In the post-Windsor, post-Obergefell world, the Internal Revenue Code needs to be revised to take same-sex marriage into account. The ABA Section of Taxation has submitted to the IRS comments on proposed regulations defining terms related to marital status in the Internal Revenue Code. The principal drafter of the comments was Anthony Infanti (Pitt), chair of the Teaching Taxation Committee of the ABA Section of Taxation. Substantive contributions came from Pat Cain (Santa Clara), David Herzig (Valparaiso), Ted Seto (Loyola Law School, Los Angeles), and others (with some minor comments from me). Tony Infanti's leadership was absolutely key.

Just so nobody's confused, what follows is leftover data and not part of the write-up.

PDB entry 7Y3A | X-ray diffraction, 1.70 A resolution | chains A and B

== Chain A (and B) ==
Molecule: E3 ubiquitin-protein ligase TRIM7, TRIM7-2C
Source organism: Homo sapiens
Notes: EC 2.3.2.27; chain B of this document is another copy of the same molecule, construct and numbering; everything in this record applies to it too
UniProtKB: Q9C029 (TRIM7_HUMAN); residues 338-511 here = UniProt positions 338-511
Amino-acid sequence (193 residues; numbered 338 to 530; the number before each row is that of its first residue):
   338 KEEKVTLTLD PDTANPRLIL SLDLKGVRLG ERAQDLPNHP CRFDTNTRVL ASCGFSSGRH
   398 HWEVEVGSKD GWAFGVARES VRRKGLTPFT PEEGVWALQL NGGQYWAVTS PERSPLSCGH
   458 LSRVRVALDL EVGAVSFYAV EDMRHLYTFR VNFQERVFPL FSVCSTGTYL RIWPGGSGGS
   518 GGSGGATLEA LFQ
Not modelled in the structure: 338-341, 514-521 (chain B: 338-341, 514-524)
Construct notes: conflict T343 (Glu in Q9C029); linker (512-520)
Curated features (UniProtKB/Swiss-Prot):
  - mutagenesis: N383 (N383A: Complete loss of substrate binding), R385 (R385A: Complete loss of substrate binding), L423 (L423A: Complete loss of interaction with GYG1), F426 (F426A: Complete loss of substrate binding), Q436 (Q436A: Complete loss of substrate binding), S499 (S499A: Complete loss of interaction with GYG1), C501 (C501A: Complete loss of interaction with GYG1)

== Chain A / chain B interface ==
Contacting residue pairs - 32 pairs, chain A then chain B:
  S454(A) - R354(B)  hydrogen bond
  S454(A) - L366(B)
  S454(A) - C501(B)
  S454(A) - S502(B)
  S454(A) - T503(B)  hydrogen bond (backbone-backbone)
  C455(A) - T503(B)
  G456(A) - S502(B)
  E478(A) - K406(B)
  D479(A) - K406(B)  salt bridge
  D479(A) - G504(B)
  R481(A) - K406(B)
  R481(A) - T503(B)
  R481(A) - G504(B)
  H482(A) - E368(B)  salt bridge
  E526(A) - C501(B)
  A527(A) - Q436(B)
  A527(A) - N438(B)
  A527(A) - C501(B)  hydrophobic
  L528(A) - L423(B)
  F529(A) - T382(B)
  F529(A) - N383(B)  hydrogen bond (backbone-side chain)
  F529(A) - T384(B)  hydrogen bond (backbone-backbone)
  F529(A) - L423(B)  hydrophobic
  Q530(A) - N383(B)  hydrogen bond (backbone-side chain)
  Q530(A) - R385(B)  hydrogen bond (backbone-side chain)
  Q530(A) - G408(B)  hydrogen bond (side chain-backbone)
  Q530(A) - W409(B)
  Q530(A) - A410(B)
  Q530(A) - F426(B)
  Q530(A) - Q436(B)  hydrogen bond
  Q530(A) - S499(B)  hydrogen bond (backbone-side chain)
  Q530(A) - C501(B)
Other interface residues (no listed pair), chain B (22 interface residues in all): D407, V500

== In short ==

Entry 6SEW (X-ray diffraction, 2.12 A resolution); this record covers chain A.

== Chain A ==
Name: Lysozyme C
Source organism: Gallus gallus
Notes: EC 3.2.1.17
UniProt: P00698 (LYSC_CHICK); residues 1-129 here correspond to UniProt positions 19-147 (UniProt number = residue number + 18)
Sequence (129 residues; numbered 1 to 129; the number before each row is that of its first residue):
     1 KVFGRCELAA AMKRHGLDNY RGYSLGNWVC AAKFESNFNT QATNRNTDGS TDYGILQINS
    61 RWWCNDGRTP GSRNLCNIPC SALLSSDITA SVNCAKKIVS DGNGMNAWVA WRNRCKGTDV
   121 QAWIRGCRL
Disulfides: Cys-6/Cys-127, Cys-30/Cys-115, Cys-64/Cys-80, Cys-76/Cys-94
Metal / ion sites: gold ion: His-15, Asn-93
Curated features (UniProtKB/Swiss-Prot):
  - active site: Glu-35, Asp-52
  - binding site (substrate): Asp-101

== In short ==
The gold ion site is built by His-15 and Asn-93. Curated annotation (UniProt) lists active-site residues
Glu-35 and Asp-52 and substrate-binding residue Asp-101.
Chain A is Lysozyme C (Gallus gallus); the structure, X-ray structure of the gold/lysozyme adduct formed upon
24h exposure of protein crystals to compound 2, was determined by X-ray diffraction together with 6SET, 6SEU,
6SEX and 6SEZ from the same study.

One important aspect of the comments is the recommendation that the IRS recognize domestic partnerships, civil unions and similar relationships for federal tax purposes. The Comments explain that "recognizing these alternative relationship statuses for federal tax purposes would better fulfill the Service’s professed purposes in issuing the Proposed Regulations, would result in fairer treatment of similarly situated taxpayers, would render tax considerations neutral in choosing between the different relationship statuses, and would better accord with the reality that several states already treat these relationships as marriages for purposes of their laws."
You can read the Comments here.